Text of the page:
Although its origins are somewhat obscure, Händel’s “Esther”, composed between 1718 and 1720, commonly referred to as the “first English oratorio”, was written for private performance at the residence of Händel’s patron James Brydges (later to become the Duke of Chandos), with the dramatic presentation of a biblical story being unfeasible for public performance in London of 1718. (The Bishop of London would not permit a biblical subject to be presented in the theatre by such morally questionable characters as professional singers.) Originally a masque (on a biblical subject!), it contained dance, spectacle and visual effects, paying homage to English theatre. Originally titled “The Oratorium”, it went through two versions. The libretto, based on Racine’s play of the same name, is attributed to Alexander Pope and John Arbuthnot and presents most of the elements of the Esther story but with some inconsistencies.
Händel’s shortest and most intimate oratorio, it nevertheless offers singers many solos. In the Israel Festival performance, soloists entered and exited the stage. Short solos were performed by choir members; Tali Ketzef’s singing of “Praise the Lord with cheerful noise” was energetic and easeful. Countertenor Alon Harari changed timbre, mood and volume from role to role, his mellifluous singing of “Tune your harps”, intertwined with the serene beauty of the oboe obbligato (Amir Backman), contrasted with the impactful “How have our sins provk’d the Lord!” In the centerpiece “O Jordan, Jordan, sacred tide”, with the violins evoking the ripples of the river and the sadness of mood, Harari’s glittering intensity gave expression to the aria’s underlying dejection. In the role of Esther, Claire Meghnagi gave a very forthright and convincing reading of the texts, her voice rich in coloratura luster. In “Flatt’ring tongue, no more I hear thee!” she was regal, assertive wily and defiant, her competent performance producing fine drama. In the extended aria of “Tears assist me”, her singing was empathic, creamy and well shaped. Jeffrey Francis’ (USA) expansive, well anchored tenor voice and strong connection with the text lent authority and depth of character to the role of Ahasuerus. In “O beauteous queen”, bristling with dance rhythms, he sings into key words, creating its theatrical substance, its ardor and intensiveness, together with tenderness. The superbly crafted duet “Who calls my parting soul from death?” he shared with Meghnagi gave expression to the story’s passion and warmth. Mordecai (David Nortman), Esther’s cousin, is the oratorio’s voice of moral conscience, however commanding less authority in the Händel version than in the biblical Book of Esther. Nortman cuts a sympathetic- rather than a stern image; in his aria “Dread not, righteous queen, the danger” the violins leap in playful off-beat figures around Nortman’s imploring, cantabile singing. As the scheming Haman, Oded Reich’s well-endowed vocal sound was as pleasing as it was gripping. In the feisty “Pluck root and branch from out of the land”, with its punchy dotted rhythms adding potency to the text, he used consonants to underline the character’s villainous personality. The tables are turned on him in his heart-rending singing of “Turn not, O queen, thy face away” (introduced by the pathos of the orchestra’s falling intervals) and in his portrayal of the condemned man in “How art thou fall’n from thy height!” with the vocal line demanding a series of plunging leaps.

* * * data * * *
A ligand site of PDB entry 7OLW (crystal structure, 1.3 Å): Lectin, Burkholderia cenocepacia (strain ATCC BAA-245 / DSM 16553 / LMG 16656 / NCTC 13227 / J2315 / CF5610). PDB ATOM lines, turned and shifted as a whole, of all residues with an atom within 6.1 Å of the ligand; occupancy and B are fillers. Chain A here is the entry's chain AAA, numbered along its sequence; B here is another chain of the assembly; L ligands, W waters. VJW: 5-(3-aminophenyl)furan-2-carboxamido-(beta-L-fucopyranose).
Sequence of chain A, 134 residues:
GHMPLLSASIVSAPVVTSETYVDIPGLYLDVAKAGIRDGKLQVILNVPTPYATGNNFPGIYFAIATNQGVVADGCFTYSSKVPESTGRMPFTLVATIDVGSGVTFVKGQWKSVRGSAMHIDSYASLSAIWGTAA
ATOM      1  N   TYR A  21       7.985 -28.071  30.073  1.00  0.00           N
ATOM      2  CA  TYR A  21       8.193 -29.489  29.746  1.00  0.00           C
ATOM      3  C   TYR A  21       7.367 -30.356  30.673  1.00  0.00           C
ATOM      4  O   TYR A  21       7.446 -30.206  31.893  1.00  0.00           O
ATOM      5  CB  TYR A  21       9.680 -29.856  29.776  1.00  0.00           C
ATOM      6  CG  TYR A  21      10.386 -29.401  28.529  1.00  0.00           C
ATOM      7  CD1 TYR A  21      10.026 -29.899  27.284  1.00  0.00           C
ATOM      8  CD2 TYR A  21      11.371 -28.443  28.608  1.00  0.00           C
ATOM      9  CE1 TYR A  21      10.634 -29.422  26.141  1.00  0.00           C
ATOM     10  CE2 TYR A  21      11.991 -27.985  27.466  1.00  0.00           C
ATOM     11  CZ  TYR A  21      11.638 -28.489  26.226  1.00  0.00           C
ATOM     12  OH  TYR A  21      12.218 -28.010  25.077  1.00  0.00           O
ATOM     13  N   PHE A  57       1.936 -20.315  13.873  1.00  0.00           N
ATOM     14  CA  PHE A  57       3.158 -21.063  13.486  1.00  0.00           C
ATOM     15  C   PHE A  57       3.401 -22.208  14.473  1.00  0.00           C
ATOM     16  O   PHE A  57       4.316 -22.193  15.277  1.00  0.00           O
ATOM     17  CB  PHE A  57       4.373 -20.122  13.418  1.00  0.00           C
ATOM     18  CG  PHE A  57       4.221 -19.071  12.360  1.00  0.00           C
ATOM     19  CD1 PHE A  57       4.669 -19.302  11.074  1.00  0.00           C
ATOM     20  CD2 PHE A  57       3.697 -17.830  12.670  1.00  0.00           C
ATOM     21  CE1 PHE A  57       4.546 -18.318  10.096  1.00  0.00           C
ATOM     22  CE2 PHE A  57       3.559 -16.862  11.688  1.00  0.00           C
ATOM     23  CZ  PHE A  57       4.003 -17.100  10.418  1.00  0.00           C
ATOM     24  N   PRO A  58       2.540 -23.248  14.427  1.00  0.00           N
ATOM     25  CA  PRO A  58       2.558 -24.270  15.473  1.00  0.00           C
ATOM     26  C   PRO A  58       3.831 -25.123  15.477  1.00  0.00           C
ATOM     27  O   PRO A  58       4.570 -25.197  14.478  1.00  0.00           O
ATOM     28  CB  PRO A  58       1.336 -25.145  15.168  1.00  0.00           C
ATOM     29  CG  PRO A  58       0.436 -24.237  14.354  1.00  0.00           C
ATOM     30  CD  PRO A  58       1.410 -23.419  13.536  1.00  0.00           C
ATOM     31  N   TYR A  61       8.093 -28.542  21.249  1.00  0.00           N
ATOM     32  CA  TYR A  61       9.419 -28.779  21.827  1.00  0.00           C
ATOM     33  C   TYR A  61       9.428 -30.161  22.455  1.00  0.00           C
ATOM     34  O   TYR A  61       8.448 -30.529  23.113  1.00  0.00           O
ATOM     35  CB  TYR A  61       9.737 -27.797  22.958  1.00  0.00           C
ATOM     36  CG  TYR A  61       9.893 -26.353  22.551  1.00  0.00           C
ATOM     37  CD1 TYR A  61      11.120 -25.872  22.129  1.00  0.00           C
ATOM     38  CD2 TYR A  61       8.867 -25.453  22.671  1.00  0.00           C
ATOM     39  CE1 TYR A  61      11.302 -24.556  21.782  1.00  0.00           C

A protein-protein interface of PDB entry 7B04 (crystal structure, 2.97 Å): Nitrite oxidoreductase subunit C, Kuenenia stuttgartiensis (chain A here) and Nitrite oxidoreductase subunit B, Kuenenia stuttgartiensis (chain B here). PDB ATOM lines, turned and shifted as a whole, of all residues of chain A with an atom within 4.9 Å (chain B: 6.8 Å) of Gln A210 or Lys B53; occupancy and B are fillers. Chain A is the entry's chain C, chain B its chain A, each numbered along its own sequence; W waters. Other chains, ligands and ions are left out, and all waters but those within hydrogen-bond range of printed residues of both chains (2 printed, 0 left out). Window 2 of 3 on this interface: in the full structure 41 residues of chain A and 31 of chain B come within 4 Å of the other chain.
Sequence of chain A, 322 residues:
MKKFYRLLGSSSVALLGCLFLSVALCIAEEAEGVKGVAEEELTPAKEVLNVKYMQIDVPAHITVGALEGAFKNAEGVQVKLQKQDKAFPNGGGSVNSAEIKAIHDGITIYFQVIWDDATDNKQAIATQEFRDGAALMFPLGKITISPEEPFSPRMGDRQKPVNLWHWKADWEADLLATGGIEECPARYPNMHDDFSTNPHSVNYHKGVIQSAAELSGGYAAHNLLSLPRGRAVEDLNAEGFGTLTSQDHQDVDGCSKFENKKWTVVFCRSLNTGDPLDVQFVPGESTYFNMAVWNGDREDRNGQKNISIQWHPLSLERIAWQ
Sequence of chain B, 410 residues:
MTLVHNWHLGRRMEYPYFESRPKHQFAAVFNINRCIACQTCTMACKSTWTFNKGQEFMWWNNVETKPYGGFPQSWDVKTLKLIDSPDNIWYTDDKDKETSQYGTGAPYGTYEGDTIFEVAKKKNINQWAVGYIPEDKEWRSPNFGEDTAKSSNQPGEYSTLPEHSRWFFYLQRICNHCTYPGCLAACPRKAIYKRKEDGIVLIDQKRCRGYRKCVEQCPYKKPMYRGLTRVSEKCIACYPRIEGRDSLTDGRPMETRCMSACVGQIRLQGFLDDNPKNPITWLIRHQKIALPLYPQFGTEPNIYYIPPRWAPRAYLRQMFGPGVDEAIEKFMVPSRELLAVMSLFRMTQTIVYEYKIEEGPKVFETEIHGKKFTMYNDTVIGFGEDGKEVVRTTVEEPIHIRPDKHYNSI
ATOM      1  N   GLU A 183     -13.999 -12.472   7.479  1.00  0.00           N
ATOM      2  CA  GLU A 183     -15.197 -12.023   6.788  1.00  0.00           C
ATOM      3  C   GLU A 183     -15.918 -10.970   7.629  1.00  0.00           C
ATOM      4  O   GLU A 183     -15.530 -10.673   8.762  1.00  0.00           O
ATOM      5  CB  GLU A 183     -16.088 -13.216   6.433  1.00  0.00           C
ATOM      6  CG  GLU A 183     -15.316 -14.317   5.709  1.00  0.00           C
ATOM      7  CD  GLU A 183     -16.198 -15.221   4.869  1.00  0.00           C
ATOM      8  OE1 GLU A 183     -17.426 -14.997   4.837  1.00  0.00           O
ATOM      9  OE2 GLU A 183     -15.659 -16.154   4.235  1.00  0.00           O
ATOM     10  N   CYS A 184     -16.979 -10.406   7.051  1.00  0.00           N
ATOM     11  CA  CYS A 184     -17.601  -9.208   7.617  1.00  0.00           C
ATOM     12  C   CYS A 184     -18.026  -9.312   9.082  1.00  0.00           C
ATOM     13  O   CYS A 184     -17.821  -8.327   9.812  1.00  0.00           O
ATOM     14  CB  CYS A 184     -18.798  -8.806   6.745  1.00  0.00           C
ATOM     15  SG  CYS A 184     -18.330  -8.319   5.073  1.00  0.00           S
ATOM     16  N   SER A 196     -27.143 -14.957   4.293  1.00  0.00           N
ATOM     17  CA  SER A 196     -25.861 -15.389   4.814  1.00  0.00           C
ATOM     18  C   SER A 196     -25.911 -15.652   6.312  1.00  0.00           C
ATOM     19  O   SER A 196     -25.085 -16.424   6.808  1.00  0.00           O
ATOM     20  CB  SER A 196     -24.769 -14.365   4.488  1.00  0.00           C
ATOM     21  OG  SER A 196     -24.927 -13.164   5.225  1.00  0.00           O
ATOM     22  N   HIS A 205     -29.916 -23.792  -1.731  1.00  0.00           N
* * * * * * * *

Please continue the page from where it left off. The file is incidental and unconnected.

Providing constant interest and textual update, singers of the Israeli Vocal Ensemble (director: Yuval Benozer) gave meaning and much beautiful choral beauty to each chorus. Their fine diction and attention to each subject addressed kept the audience eager to hear each new utterance: their fiery mirroring of Haman’s text in “Shall we the God of Israel fear?”, the plaintive “Ye sons of Israel mourn”, the incisive and dramatic “Save us O Lord, And blunt the wrathful sword”, the explicit empathy in the chorus of Israelites’ “Virtue, truth and innocence”, followed by their vehement handling of words in the climactic “He comes, He comes to end our woes”. The IVE goes from strength to strength.
A seldom performed work, “Esther” is of major significance, marking the beginning of the illustrious English oratorio tradition, with the emergence of the Händelian dramatic chorus. It features harmonic interest and imaginative orchestration as well as some of Händel’s finest arias and, as we heard, superb choruses. Here was a fine opportunity to get to know the work, with Stern and the Barrocade Ensemble performing it with articulacy, involvement and with a sensitive ear to the soloists. Including a Baroque trumpet would have made for that specific Händelian textural gleam; the obbligato players, however, did a fine job. Commendable were oboists Amir Backman and Shira Ben Yehoshua; bassoonist Inbar Navot was outstanding. Eitan Hoffer’s theorbo playing added silvery delicacy to the performance.